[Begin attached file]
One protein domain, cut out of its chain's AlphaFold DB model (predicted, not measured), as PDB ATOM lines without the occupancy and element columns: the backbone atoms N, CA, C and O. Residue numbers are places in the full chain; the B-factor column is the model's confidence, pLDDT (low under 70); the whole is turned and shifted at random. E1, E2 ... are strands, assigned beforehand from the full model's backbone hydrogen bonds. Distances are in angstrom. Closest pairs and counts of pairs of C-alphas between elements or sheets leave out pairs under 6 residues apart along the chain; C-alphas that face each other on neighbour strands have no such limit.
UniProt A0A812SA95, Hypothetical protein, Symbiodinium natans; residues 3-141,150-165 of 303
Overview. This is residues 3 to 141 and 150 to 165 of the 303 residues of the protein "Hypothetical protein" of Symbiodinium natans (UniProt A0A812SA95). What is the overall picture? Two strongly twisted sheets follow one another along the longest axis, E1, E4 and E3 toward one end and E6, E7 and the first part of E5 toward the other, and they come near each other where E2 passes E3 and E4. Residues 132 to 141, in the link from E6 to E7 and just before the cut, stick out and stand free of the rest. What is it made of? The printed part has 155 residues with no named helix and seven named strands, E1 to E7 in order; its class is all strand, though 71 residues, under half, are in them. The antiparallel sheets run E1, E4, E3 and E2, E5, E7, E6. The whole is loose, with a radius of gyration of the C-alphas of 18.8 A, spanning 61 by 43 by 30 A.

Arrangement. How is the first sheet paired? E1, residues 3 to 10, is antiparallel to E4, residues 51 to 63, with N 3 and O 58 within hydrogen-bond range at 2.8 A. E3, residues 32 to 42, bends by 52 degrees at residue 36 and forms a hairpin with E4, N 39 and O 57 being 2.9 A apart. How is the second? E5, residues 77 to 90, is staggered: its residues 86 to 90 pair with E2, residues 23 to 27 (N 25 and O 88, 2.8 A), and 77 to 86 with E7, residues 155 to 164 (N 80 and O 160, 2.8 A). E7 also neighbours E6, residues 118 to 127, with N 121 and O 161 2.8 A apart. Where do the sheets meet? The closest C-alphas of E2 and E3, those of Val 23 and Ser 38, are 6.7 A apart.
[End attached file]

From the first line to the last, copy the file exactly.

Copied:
One protein domain, cut out of its chain's AlphaFold DB model (predicted, not measured), as PDB ATOM lines without the occupancy and element columns: the backbone atoms N, CA, C and O. Residue numbers are places in the full chain; the B-factor column is the model's confidence, pLDDT (low under 70); the whole is turned and shifted at random. E1, E2 ... are strands, assigned beforehand from the full model's backbone hydrogen bonds. Distances are in angstrom. Closest pairs and counts of pairs of C-alphas between elements or sheets leave out pairs under 6 residues apart along the chain; C-alphas that face each other on neighbour strands have no such limit.
UniProt A0A812SA95, Hypothetical protein, Symbiodinium natans; residues 3-141,150-165 of 303
Overview. This is residues 3 to 141 and 150 to 165 of the 303 residues of the protein "Hypothetical protein" of Symbiodinium natans (UniProt A0A812SA95). What is the overall picture? Two strongly twisted sheets follow one another along the longest axis, E1, E4 and E3 toward one end and E6, E7 and the first part of E5 toward the other, and they come near each other where E2 passes E3 and E4. Residues 132 to 141, in the link from E6 to E7 and just before the cut, stick out and stand free of the rest. What is it made of? The printed part has 155 residues with no named helix and seven named strands, E1 to E7 in order; its class is all strand, though 71 residues, under half, are in them. The antiparallel sheets run E1, E4, E3 and E2, E5, E7, E6. The whole is loose, with a radius of gyration of the C-alphas of 18.8 A, spanning 61 by 43 by 30 A.

Arrangement. How is the first sheet paired? E1, residues 3 to 10, is antiparallel to E4, residues 51 to 63, with N 3 and O 58 within hydrogen-bond range at 2.8 A. E3, residues 32 to 42, bends by 52 degrees at residue 36 and forms a hairpin with E4, N 39 and O 57 being 2.9 A apart. How is the second? E5, residues 77 to 90, is staggered: its residues 86 to 90 pair with E2, residues 23 to 27 (N 25 and O 88, 2.8 A), and 77 to 86 with E7, residues 155 to 164 (N 80 and O 160, 2.8 A). E7 also neighbours E6, residues 118 to 127, with N 121 and O 161 2.8 A apart. Where do the sheets meet? The closest C-alphas of E2 and E3, those of Val 23 and Ser 38, are 6.7 A apart.